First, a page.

Remuera’s History

The Corner of Remuera Road & Clonbern Road (Circa 1910).

Remuera’s popularity as a place to live is not just a recent phenomenon. It has been a desirable location since the early 13th century when the Maori selected it as a preferred place to live. Most areas across the isthmus were covered in flax and bush, but patches of woodland across Remuera attracted the birds they trapped for food. The adjacent harbour basins were also good fishing areas. And the volcanic cone of Mt Hobson provided a convenient pa (defended settlement) site. It was later used as a quarry, and water reservoirs were built on the summit to provide a water supply for surrounding areas.

The first shops opened in 1890 at the intersection of Victoria Avenue. And railway stations at Newmarket and Market Road encouraged further development.
In 1915 Remuera was amalgamated into Auckland City after strong opposition from the Remuera Ratepayers Association. Up until then, it was governed by the Remuera Road Board. It was only after the Department of Internal Affairs intervened that the Board gave in. When the 520 acres of Remuera became part of Auckland, it was said Auckland had received “the brightest jewel in her crown today”. A subsequent report by the city engineer pointed out that Remuera had 60 miles of primitive roading and lacked proper stormwater drainage, sewerage and other services.

The Council made a series of improvements including a free public library in 1915 which later replaced by the current building in 1926. In 1919 locals were so incensed by the public toilets built at the Remuera shops that they demanded the Council tear them down. The first mile of Remuera Road was concreted in 1921 and the tram line (since removed) was doubled in 1924, followed by an extension of the service to Meadowbank.

Remuera’s famous Arney Crescent (Circa 1920).

Remuera has a rich historical and architectural heritage. Many fine early homes survive. But a considerable number, such as Coollangata, a large, rambling property on the ridge have been lost to redevelopment to make way for smaller homes & apartments.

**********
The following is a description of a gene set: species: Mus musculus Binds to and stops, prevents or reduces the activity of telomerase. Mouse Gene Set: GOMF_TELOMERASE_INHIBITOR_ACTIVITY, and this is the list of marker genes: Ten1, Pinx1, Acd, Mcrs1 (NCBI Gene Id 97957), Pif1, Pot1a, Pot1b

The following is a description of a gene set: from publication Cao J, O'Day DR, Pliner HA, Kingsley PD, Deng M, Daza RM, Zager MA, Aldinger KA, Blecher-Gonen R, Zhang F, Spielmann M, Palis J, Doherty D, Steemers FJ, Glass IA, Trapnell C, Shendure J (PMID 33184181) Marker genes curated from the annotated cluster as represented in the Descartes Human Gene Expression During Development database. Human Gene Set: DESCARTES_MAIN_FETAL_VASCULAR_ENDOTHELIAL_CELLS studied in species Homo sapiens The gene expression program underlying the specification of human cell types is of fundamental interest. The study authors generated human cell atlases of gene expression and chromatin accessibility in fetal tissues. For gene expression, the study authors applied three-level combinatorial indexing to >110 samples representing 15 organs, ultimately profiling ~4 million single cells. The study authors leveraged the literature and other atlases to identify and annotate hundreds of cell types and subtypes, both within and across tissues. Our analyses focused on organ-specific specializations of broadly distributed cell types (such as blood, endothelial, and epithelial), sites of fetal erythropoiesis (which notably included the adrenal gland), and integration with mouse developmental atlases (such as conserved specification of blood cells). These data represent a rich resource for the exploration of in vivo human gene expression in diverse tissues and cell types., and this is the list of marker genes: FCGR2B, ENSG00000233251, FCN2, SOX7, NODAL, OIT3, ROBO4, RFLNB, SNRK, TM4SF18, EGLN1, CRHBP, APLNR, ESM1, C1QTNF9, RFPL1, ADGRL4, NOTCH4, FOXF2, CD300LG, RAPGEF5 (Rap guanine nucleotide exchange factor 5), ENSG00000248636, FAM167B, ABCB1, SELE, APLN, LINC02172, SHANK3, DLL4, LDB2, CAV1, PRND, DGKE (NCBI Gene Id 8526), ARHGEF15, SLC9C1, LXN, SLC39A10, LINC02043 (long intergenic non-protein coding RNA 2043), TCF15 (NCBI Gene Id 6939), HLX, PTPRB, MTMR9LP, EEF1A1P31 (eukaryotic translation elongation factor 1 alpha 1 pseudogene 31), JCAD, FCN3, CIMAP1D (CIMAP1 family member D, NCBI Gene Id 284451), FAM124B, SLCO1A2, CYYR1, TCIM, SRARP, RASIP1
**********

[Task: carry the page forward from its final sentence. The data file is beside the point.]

Notable characters who have resided in Remuera read like a who’s who of Auckland business and governance. There have been several mayors of Auckland, church ministers, supreme court judges, King’s counsels. The founder of the NZ Herald, William Wilson, lived here and Dame Rosie and Michael Horton (also of NZ Herald fame) live in Victoria Avenue. Jean Batten, the record breaking aviator went to school at 4 Garden Road. Mountaineer and explorer Sir Edmund Hillary lived in Remuera until his death in 2008. Race car driver Bruce McLaren lived above the garage at 586 Remuera Road and broadcaster Paul Holmes was a resident until he died in 2013.

Architecture

People didn’t start to build houses, as opposed to farmhouses, in Remuera until the 1860s. Many large villas were built for stunning harbour views on big properties as owners needed space for their carriages and riding horses. Some even had secondary houses for their gardeners and estate managers. Many of these early houses still stand, either on large estates or surrounded by other homes. Some like the home of David Graham, brother of the founder of Ellerslie, at 258 Remuera Road, were converted. His home became The Tower at Kings’ College in 1896.

Smaller houses began to spread from the Newmarket end along Remuera Road and the suburb grew outwards from there.

Remuera locals are proud of their heritage. While they mostly accept that growing demand for land means forfeiting some of the spacious feel of the suburb, many fight vehemently to retain their substantial character properties. There has been lively debate as developers step in to take advantage of opportunities to build numerous modern homes on larger sites.

Architectural styles now include an eclectic mix of strikingly minimalist and modern, Italianate, Gothic and Neo-classical. There are large numbers of Victorian and Edwardian styles. Villas and bungalows abound. Those who take the heritage walk can admire the Gothic St Mark’s Anglican Church; the Italian Romanesque St Michael’s Church by Tole and Massey. There are French and Italian influences in the Gummer Ford designed home at 4 Garden Road and the Library, also by Gummer Ford is Neo-Classical.  Elmstone, an imposing home with Arts and Crafts influences that has been beautifully updated for modern living is tucked behind new apartments along Remuera Road at number 464.

Nowhere in Auckland does such a vast array of large and beautiful homes on spectacular landscaped gardens exist. Many have been lovingly restored with painstaking attention to detail. No matter how the modern world imposes the practicalities of progress on Auckland, Remuera retains the confident assurance of a long heritage that makes it truly unique and highly sought-after.